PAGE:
Movie Review: The Secret World of Arrietty

I previously stated that I have minimal love for Miyazaki movies. Well I’m going to have to retract this statement, because I loved this movie so much I’m not sure I have coherent words for it.

The movie begins by introducing a girl named Arrietty, who is absolutely tiny and a “Borrower”. She lives inside the walls of a human’s house along with her mother and father, and they’re not sure if they are the last Borrowers left, since their species has been gradually declining in population. They live by stealing tiny bits of food and things to make into objects to use. The movie begins with the arrival of a sickly boy named Sho, who Arrietty sees as he drives up to the house. Arrietty also has her first expedition to go gather materials that night with her father, and while they have a mildly successful time, it ends in disaster when Arrietty is seen by Sho. With their secret exposed, the Borrowers must find a new home before they and their home are discovered by people less kind than Sho.

I loved this movie for so many reason I really can’t encompass them all. The graphics were amazing. They were beyond amazing. From the moment I began watching I was captivated by the beautiful colors and artwork, and that feeling was exacerbated when Arrietty entered her tiny home. The quaint little place, with its adorable furniture and items adapted from little human trinkets, was mesmerizing to see. It brought back nostalgic memories of reading the book series The Littles as a kid. (That said, this movie is based upon the book series The Borrowers). The music was also fantastic, and I found myself in love from the song that played at the very beginning of the movie. I mean that I literally paused the movie to look up the track that had been playing because I liked it so much. The ending of the movie had me wibbling with tears threatening to spill (spoiler alert: they did). This movie was just overwhelmingly perfect in too many ways.

However, this movie did not manage to escape criticism, even if my problems with it were relatively small! I am entirely unsure, but for some reason I sometimes felt like things just didn’t measure up in terms of proportions. Sometimes it just felt like things were bigger to Arrietty than they should have been, but I’m kind of awful with proportions and I only got that niggling feeling occasionally throughout the film, so it’s entirely possible I’m wrong. It was something that bothered me though. My more pressing problem was just that the film felt sort of…anticlimatic.  The exposition was beautiful and I was constantly on the lookout for the true conflict, so when it appeared I was rapt but also wondering why it had only appeared almost 3/4 of the way through the movie. The conflict was resolved beautifully but almost too quickly. I felt like I had been driving on a gentle incline expecting to soon go over a mountain, but instead it was just a small hill. It just felt strange.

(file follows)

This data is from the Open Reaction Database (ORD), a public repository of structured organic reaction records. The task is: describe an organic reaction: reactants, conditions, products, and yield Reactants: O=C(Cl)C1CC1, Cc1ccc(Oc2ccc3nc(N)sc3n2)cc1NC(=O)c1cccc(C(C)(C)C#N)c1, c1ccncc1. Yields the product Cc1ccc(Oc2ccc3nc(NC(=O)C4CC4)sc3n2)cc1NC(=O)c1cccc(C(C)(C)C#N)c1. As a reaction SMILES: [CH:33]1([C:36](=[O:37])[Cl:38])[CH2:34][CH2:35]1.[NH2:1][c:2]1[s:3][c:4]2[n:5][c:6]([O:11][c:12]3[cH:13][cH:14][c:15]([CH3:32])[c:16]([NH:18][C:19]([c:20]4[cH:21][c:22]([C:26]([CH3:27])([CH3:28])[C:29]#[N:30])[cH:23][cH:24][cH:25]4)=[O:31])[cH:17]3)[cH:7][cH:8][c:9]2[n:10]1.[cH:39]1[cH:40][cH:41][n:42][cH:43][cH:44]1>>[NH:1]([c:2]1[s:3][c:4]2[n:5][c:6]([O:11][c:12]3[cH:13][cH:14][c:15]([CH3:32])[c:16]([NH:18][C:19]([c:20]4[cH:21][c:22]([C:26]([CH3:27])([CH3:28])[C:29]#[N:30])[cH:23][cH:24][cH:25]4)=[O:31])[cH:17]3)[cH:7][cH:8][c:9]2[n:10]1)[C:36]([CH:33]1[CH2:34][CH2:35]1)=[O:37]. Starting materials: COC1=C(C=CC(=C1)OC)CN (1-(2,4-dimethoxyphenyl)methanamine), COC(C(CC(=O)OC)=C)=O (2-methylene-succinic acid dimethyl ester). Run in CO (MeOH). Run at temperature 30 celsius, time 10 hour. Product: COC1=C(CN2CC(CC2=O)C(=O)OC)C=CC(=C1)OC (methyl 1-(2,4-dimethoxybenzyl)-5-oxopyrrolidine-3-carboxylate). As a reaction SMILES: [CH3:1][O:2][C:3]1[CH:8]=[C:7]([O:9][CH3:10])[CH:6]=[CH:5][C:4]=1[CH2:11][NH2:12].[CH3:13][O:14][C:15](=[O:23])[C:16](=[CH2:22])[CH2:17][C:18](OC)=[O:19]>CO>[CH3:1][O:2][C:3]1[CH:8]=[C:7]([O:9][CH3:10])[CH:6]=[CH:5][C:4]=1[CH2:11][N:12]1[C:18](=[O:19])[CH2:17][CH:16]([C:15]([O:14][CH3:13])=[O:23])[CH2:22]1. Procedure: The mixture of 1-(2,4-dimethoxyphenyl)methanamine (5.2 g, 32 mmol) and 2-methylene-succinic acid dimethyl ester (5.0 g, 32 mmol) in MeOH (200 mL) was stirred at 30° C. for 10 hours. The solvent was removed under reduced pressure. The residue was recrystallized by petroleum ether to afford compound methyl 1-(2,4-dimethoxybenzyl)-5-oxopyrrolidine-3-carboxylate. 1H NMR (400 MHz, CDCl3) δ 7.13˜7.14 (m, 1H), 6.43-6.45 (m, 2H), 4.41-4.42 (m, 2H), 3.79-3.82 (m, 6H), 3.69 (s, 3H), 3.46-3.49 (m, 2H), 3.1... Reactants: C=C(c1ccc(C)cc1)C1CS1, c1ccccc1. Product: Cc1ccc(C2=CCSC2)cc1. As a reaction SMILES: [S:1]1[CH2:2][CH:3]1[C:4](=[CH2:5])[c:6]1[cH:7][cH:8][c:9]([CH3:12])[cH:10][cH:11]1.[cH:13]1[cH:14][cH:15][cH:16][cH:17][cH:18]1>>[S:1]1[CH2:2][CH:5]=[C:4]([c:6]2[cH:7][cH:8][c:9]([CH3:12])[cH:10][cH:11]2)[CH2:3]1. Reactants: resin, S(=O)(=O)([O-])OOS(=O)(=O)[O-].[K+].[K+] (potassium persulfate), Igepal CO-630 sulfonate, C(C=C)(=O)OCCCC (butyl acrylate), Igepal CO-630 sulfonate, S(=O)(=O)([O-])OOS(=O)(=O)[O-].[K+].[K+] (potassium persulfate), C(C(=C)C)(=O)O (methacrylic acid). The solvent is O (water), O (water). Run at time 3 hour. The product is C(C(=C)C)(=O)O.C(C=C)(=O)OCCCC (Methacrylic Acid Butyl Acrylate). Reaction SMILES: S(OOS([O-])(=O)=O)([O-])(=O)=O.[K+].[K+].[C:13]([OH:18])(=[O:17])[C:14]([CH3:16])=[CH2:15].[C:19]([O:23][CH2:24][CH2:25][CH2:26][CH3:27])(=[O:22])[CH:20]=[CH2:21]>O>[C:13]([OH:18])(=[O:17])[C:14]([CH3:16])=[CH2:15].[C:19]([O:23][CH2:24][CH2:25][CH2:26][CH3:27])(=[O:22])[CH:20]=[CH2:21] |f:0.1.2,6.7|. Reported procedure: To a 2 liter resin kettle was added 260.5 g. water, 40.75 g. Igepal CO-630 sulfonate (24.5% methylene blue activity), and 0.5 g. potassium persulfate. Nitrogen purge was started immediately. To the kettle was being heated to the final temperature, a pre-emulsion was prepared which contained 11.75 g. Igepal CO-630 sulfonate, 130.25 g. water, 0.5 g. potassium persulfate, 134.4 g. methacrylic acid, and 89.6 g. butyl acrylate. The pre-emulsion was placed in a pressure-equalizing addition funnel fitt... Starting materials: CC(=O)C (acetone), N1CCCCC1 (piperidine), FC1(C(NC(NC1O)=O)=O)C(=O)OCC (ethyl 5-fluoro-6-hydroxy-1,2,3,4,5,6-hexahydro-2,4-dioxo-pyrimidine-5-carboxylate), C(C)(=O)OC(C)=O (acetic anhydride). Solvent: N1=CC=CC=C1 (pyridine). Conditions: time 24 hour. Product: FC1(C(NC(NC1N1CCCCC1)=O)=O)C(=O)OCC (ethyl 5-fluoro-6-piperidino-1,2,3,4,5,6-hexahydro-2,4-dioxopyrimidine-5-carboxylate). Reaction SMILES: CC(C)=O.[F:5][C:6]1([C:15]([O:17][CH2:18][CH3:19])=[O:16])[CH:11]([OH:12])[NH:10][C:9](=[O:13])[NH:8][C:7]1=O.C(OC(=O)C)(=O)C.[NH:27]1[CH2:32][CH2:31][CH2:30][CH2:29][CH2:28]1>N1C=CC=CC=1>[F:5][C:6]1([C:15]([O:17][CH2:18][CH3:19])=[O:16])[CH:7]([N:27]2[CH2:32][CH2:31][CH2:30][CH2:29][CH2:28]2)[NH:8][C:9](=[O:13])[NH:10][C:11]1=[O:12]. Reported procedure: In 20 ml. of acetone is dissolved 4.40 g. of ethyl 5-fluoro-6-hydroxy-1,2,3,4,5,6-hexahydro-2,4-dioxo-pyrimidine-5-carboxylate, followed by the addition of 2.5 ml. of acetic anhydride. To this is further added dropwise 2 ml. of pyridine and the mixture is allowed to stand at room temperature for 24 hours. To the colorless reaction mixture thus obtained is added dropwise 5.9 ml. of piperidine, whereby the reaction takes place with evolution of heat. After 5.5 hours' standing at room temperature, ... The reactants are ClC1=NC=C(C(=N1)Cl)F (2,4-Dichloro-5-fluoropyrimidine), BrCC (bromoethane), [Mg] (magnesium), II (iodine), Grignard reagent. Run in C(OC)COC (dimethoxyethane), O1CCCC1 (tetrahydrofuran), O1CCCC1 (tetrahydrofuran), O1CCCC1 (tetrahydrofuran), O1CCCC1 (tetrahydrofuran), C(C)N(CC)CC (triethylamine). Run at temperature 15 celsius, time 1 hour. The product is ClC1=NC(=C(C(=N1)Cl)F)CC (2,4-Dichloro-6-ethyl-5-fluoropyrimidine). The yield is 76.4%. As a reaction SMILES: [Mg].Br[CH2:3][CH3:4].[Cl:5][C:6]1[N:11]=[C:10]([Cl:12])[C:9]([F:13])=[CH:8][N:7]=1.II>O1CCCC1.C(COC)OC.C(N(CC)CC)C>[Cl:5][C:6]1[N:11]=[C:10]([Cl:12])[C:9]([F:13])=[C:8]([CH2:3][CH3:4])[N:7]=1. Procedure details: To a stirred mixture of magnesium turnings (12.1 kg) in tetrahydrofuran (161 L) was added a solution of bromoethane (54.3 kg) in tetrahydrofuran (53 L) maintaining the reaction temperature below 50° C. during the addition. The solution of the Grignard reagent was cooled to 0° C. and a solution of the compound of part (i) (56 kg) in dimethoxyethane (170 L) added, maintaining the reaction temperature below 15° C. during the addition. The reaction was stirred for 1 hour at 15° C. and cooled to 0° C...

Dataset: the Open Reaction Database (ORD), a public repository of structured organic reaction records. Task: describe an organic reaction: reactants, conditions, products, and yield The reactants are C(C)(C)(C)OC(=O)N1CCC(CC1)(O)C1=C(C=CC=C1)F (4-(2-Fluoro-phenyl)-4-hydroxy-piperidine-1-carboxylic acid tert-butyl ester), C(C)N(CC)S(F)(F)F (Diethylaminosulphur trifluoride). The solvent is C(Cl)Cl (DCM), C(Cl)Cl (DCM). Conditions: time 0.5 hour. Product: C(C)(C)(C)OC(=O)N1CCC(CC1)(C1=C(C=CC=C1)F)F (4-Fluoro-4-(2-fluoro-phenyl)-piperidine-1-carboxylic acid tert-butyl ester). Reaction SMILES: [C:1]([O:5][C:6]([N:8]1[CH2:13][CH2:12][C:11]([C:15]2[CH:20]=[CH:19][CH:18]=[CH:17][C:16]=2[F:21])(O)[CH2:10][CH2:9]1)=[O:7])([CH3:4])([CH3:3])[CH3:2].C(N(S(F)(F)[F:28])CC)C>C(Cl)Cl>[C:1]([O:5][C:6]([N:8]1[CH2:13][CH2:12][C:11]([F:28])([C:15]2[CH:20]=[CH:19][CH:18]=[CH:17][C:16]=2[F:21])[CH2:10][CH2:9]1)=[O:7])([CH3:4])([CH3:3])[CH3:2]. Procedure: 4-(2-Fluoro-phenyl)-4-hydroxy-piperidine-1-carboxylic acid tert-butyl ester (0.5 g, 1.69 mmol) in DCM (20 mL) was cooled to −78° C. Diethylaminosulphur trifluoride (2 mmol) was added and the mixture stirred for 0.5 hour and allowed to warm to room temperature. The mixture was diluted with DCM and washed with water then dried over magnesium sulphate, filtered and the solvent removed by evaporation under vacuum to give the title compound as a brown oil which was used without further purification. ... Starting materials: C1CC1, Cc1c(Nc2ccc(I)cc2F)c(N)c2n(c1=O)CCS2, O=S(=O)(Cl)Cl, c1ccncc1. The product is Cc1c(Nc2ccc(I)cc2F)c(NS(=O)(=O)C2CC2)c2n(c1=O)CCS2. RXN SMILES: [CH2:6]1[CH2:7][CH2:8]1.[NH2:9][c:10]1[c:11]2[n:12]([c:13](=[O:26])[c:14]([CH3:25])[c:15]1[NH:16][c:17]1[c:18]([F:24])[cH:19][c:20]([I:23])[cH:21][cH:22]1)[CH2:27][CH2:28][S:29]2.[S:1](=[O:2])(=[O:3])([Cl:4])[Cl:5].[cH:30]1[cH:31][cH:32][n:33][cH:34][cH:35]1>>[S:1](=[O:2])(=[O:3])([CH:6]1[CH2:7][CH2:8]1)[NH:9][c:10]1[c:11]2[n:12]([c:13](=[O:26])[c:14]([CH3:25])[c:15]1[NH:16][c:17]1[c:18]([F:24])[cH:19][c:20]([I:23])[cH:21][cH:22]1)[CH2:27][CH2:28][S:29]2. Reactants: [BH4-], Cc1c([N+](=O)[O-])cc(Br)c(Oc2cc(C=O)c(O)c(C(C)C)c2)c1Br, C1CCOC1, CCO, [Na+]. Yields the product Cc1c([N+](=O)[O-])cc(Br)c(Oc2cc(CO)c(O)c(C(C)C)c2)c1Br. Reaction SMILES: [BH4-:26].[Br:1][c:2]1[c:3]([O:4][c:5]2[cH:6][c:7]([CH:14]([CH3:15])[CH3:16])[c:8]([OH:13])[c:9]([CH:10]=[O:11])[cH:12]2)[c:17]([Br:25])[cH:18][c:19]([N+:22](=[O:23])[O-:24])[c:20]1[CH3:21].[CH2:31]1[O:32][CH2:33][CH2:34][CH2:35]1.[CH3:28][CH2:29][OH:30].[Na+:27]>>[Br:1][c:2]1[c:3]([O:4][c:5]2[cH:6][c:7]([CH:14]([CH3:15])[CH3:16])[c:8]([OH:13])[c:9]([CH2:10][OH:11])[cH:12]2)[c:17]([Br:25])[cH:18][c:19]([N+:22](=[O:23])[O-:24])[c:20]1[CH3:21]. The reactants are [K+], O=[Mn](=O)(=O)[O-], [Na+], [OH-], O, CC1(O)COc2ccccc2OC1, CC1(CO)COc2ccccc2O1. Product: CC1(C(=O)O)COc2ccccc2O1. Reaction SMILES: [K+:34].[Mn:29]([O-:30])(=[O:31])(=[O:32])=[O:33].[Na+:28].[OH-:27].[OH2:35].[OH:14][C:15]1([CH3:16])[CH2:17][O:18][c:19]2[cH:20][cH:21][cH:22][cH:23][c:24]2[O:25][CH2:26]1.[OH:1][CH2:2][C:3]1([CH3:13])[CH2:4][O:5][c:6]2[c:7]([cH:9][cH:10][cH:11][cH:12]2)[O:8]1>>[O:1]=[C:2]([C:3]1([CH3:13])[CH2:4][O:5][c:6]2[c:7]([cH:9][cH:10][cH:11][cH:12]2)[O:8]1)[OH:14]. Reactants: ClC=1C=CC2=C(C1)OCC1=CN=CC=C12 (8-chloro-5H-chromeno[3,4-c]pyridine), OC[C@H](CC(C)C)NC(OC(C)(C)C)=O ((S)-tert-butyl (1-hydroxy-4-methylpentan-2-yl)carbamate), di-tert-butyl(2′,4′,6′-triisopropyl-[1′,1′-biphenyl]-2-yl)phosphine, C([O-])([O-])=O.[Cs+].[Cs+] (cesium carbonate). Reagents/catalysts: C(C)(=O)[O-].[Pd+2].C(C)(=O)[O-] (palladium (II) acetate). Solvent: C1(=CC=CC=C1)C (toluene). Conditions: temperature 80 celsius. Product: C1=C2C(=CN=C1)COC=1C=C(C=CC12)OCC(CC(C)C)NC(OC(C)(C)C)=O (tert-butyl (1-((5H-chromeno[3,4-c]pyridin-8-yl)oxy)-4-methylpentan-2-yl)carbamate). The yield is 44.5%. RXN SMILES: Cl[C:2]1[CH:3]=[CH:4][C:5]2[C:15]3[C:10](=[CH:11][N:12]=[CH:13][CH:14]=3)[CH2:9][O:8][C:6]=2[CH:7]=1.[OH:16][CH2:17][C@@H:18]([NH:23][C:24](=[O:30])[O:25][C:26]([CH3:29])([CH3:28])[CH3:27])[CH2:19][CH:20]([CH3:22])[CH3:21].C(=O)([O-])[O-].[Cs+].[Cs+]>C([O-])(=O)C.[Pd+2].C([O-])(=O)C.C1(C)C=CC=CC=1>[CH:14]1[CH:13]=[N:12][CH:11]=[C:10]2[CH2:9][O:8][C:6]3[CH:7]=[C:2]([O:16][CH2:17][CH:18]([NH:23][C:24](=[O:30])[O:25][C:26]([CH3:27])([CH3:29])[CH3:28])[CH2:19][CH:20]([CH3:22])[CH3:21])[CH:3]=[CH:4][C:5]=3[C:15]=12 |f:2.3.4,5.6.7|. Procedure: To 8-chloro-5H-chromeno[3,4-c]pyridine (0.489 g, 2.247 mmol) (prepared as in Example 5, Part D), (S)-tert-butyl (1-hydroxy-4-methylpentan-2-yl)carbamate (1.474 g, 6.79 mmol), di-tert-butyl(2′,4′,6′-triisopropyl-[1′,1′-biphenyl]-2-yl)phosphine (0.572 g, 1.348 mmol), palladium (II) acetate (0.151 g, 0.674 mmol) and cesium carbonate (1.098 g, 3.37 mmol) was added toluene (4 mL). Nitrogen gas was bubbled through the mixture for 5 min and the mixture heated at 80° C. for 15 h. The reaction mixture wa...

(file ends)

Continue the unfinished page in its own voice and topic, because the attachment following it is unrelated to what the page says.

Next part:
However, this does not deter me from recommending this film to everyone. Please please please watch it! It is fabulous and beautiful and every time I thought about the movie for a week after watching it it brought a happy smile to my face. If you don’t see this movie you are definitely missing out. This movie is rated G.

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